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High Praise Highlights Prospect Werenski's Ranking

by Derek Marshall / Colorado Avalanche

ColoradoAvalanche.com is profiling draft-eligible prospects leading up to the 2015 NHL Draft in Florida on June 26-27. Zachary Werenski is the No. 9-ranked North American skater in NHL Central Scouting's final rankings. The Avalanche has the 10th overall selection at the draft.


Zachary Werenski, one of the top-ranked defenders entering the 2015 NHL Draft, has been able to make his game look easy during his young career, and is expected to make the leap to the NHL one day.

"He's such a cool, calm and collected player,” Greg Rajanen, a scout for NHL Central Scouting, told NHL.com. “He's smart, always in the right spot, moves the puck and makes all the right plays.

“At the next level Werenski will be a really a good player who will produce points and be solid defensively."

NHL Central Scouting’s No. 9-rated North American skater played for the United States National Team Development Program during the 2013-14 season. As a top line defender on the team, he collected six goals and 13 assists in 35 games.

Werenski skated alongside Noah Hanifan (the No. 3-rated North American skater) during his time on the USNTDP and Don Granato, the head coach at the time, sees equal potential in both of them as their talent levels are neck and neck.

"Werenski is every bit as close [as Hanifin]," Granato said to NHL.com. "Everything Zach does is effortless, smooth as silk, and it's at high speed. He has power and grace all in one. I remember Zach dominating a few of our practices. Guys on the team would be like, 'This is unfair; switch your hands,' and he would gracefully skate right through everybody."

Last season, after contemplating all of his options, Werenski committed to the University of Michigan after graduating from high school a year early. In his first season for the blue and yellow, he led all Michigan defenders with 25 points (nine goals, 16 assists) in 35 games. He finished the year with a plus-9 rating and was tied for the team lead in blocked shots with 59. Werenski was named to the All-Big Ten Hockey First Team and the All-Big Ten Freshman Team as well.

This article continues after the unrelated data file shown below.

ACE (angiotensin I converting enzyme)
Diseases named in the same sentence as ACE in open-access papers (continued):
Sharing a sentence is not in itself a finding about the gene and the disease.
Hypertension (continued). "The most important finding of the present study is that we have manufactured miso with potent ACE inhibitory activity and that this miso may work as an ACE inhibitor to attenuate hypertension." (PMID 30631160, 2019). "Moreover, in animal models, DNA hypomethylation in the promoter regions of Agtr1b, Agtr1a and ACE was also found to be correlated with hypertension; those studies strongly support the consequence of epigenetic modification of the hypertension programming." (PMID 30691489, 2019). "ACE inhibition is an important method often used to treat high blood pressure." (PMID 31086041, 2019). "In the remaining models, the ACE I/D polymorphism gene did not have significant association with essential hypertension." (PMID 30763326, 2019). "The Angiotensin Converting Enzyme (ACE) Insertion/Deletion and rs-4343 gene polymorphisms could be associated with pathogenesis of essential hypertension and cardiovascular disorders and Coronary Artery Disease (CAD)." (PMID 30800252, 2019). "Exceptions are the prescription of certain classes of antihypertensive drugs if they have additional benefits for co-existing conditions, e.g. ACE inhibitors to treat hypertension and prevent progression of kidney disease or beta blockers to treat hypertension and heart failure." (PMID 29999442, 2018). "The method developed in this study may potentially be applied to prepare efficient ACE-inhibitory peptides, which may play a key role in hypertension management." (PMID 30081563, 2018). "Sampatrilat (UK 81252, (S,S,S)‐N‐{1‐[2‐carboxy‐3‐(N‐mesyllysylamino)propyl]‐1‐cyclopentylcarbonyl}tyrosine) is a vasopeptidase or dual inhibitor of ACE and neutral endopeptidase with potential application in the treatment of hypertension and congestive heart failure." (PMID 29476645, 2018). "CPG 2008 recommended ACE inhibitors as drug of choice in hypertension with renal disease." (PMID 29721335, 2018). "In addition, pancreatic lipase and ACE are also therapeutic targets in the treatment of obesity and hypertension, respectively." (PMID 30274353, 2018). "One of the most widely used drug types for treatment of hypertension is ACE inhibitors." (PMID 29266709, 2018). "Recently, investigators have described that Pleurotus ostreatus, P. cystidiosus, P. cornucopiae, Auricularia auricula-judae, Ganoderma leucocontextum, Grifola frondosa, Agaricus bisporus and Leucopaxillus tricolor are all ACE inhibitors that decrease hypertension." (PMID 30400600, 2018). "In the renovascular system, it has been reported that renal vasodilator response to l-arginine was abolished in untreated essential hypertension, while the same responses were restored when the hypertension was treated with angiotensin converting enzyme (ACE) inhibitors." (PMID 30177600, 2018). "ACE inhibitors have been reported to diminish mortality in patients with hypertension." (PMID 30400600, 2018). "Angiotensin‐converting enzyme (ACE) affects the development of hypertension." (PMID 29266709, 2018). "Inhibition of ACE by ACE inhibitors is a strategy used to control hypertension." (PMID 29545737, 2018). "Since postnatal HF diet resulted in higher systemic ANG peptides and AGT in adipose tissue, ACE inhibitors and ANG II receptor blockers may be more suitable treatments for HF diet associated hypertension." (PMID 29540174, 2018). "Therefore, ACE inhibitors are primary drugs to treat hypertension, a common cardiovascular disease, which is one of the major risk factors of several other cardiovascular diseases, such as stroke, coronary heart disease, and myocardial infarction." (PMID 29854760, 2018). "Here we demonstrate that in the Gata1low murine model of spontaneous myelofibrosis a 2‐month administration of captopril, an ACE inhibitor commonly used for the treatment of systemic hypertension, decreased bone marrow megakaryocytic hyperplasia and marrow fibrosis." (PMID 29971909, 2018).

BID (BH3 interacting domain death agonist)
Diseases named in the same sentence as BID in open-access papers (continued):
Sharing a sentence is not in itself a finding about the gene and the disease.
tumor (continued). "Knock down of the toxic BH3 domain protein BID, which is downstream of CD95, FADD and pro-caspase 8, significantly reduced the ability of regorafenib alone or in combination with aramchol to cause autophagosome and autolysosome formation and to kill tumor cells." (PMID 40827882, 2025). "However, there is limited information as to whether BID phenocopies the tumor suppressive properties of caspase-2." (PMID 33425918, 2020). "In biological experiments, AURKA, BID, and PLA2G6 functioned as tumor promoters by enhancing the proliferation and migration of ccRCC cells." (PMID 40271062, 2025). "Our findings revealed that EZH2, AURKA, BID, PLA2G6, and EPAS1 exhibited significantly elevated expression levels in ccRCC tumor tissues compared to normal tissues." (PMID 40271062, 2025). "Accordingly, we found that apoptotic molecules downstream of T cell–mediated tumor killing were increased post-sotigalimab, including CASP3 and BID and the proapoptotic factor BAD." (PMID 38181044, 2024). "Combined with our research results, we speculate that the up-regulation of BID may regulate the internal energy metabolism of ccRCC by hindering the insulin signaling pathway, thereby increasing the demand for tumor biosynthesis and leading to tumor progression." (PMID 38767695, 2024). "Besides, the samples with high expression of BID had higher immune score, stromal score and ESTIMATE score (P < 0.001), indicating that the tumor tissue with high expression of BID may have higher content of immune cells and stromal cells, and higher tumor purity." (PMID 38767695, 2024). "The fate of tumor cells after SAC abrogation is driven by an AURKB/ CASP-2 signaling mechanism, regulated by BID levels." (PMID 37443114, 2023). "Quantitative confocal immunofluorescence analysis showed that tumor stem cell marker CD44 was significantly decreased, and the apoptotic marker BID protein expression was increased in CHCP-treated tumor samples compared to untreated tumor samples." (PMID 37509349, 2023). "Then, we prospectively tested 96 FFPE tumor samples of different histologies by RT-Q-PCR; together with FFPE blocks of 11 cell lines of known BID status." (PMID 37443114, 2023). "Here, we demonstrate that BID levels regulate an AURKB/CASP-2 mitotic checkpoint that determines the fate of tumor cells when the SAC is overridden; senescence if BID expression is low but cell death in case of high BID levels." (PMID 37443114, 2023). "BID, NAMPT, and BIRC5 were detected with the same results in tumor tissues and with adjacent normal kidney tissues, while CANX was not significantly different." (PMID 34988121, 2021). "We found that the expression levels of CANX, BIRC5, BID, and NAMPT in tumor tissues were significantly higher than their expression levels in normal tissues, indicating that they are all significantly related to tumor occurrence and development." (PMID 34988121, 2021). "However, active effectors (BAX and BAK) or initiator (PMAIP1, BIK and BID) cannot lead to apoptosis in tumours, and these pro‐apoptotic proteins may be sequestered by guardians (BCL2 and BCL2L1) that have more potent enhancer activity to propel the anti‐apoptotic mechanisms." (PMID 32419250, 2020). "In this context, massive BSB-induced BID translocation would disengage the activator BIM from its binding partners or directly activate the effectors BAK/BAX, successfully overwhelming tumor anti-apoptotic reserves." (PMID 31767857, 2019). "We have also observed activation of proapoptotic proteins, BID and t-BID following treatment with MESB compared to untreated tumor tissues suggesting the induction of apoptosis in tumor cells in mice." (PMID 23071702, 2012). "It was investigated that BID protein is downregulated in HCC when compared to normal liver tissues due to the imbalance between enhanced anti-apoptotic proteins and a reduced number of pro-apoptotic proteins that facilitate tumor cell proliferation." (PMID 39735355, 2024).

His coach, Red Berenson, was pleased with the freshman’s game all season.

"Right from our first game against Ferris State, Zach might have been our best defenseman in that game," Berenson said to NHL.com. "He really showed us that day that he was more ready to play at this level than even we knew. I was impressed and surprised."

The composure and consistency that the 6-foot-2, 206-pound defenseman shows on the ice are two of his strongest suits. He’s not hesitant with the puck, and he brings a mature game that you can expect on a nightly basis.

"Some players don't know what to do with the puck when they're skating but he knows what to do," Berenson said. "He'll make the smart play. He's got the vision and good wrist shot and he quarterbacks our top power-play unit.”

"He’s a young player who just plays more consistently than most young players," Berenson said in an interview with David Malinowski. "You take most freshmen and they have trouble bringing it every night and every game, and he’s not one of those."

Michigan has had other NHL caliber defenders while Berenson has been at the helm, and the coach believes that Werenski should be taken just as seriously as they were.

"He's had to learn the college game and the quickness, the defensive-zone stuff, our systems and structure, but he was able to continue to play his game and play the right way," Berenson said. "I'd put him right up there with former Michigan defensemen Jacob Trouba, Mike Komisarek, Jack Johnson and Jeff Jillson. They were all first-round picks in the NHL and they all had big-time hockey written all over them just like Zach does."

This past winter, Werenski played in the 2015 International Ice Hockey Federation World Junior Championship. The native of Grosse Pointe, Michigan, finished with a goal, an assist, and a plus-5 rating in five games before USA fell to Russia in the quarterfinal.

"I think playing against those kids and playing against the best and seeing where you stand kind of gives you confidence," Werenski told Mike G. Morreale. "I learned that you really have to play hard every shift. These players are the best in the world so they would make you look stupid if you take a shift off."

The next step for Werenski is the NHL draft. Although he’s young, the future looks bright for the American defenseman.

"I can't tell you how close he is to playing in the NHL,” said Berenson, “but I can tell you that for his age he's definitely one of the top players around."

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